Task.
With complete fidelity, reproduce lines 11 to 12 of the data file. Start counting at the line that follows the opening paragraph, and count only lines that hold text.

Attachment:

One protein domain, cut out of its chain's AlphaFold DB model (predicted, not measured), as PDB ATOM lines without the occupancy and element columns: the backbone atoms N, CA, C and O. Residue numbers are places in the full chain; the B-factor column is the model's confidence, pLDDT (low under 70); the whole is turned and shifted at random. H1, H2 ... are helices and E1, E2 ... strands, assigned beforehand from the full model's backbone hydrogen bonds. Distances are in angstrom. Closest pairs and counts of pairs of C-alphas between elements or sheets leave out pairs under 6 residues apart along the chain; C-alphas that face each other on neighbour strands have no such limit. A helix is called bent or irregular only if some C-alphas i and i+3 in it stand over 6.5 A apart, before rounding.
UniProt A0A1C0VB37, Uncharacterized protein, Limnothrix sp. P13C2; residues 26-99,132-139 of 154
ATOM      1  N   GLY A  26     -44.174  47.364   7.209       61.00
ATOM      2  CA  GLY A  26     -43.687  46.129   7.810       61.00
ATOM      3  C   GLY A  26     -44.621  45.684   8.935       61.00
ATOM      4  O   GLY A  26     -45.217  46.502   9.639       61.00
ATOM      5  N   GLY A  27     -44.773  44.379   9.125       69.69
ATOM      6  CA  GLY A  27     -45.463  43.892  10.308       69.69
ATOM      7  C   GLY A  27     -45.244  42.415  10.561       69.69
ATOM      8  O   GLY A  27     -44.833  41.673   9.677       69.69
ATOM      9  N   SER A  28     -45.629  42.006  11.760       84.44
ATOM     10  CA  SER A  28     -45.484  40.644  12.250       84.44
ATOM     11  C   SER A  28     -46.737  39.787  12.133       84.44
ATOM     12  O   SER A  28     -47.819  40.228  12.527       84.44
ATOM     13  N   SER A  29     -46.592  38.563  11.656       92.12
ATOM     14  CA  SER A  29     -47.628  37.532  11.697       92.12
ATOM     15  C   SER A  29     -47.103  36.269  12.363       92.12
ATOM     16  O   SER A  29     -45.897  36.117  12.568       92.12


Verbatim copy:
ATOM     10  CA  SER A  28     -45.484  40.644  12.250       84.44
ATOM     11  C   SER A  28     -46.737  39.787  12.133       84.44